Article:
A leader takes the high road.
|Low Road||High Road|
|1. Revenge and retaliation when wronged.||1. Unconditional love and principles.|
|2. Plays the same game as others.||2. Refuses to play games; lives by principles.|
|3. Guided by emotions; up and down.||3. Guided by character and values.|
|4. Reactive: lives no better than anyone else.||4. Pro-active: lives above merely human standards.|
Let us all take the high road.
The High Road Principle By John Maxwell Published 03/11/2009
“It’s nothing personal; it’s just business,” is a commonly heard phrase in the workplace. However, I tend to disagree with anyone who tries to impersonalize business. At its heart, commerce is a human enterprise, founded upon relationships between people.
Most of us spend a majority of our waking hours in our business or at work, and our vocations endow our lives with meaning or purpose. When we devote ourselves to profession, we’re giving a piece of who we are to our work. In that sense, business is deeply personal.
In the workplace, as in the rest of life, relationships get messy. Sooner or later, we will be mistreated. A boss will unjustly fault our performance, a partner will fail to honor an agreement, or a co-worker will cut us down in a meeting. Since business is personal, those instances hurt us, and unless dealt with correctly, they can derail us. As a leader, we have to commit to taking the high road when others, intentionally or unintentionally, wrong us.
Four Tips For Travelling the High Road
1) It’s Not What Happens to You, but in You That Really Matters
During the Civil War, Confederate General W.H.C. Whiting envied rival general Robert E. Lee. Consequently, Whiting spread vicious rumors about Lee in an attempt to smear his character. Lee had the opportunity to get even, though. Jefferson Davis, President of the Confederacy, was considering Whiting for a promotion, and he consulted Lee’s opinion of the general. Without hesitation, Lee endorsed and commended Whiting. The officers who witnessed the exchange were astonished. Afterward, one of them asked Lee if he had forgotten all of the slander Whiting had spread about him.
“I understand that the President wanted to know my opinion of Whiting, responded Lee, not his opinion of me.” Lee did what high road travelers do. He refused to be dragged into a game of bickering and petty jealousies by treating another person with respect, even when that respect seemed unwarranted.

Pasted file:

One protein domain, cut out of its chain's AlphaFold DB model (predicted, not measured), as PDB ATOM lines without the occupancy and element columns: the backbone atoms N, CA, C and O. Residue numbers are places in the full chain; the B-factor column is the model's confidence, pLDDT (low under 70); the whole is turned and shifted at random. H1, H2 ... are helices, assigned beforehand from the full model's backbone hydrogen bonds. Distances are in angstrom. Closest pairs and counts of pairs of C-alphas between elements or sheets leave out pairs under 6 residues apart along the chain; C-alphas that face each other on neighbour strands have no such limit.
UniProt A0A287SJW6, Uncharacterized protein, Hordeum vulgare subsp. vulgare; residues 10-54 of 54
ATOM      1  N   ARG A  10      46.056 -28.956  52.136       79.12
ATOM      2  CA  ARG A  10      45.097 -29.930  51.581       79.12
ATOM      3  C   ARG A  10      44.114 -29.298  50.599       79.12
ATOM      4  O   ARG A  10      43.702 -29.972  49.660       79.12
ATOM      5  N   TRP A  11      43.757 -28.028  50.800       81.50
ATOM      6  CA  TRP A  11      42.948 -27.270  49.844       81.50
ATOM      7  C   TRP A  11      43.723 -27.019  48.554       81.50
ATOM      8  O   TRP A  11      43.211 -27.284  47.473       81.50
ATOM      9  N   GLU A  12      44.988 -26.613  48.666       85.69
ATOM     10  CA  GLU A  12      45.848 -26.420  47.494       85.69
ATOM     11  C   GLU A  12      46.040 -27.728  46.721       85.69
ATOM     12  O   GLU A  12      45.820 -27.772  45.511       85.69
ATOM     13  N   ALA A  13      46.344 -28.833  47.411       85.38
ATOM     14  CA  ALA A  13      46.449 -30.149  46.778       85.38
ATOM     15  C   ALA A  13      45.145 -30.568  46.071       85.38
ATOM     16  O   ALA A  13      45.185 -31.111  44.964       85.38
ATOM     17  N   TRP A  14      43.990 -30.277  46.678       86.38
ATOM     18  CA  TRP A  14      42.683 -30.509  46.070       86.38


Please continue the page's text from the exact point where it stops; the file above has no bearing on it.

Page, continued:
2) High Roaders See Their Own Need for Grace, Therefore They Extend It to Others
Let’s face it; we all screw up from time to time. Each of us has quirks that we know can be annoying, and bad moments when we’re not so pleasant to be around.
People who take the high road recognize their humanness, know that they need to be extended grace, and accordingly are more likely to extend it to others.
3) High Roaders Are Not Victims; They Choose to Serve Others
People who take the high road don’t do so because it’s the only available option. They don’t do it by accident either: the high road goes uphill and takes more effort to travel. Instead, high roaders choose their path as a conscious act of service to others. By taking the high road, they drain animosity and bitterness out of relationships, serving to keep them open and productive.
Interestingly, in serving others, higher roaders benefit themselves, too. As the author of Proverbs wrote, “It is a man’s glory to overlook an offense.” When we maturely respond to a slight by showing forgiveness, we display admirable character that elevates us in the eyes of others.
4) High Roaders Set High Standards for Themselves Than Others Would
Abandoned as an infant, author James Michener never knew his biological parents. Fortunately, he was taken in and raised by a widow, and he adopted her surname. However, each time James published a book, he received nasty notes from one member of the Michener clan. The relative chastised James for taking on the Michener name, which this person felt the novelist had no right to use.
Despite being berated, Michener did agree with one statement his relative had made, “Who do you think you are, trying to be better than you are?” As James Michener professed, “I’ve spent my life trying to be better than I was, and I am a brother to all who share the same aspiration.”
When we conduct ourselves according to the highest standard, we are less likely to become defensive and take the low road when others attack us. Once you’ve done all that you can, then you can let the noise of detractors roll off your back like rain.
In leadership, as in life, others will behave unkindly toward you. When ill-treated, don’t retreat into a defensive mode or strike back in anger. Instead, take the high road and discover how rising above offenses frees you from petty arguments and adds to your reputation.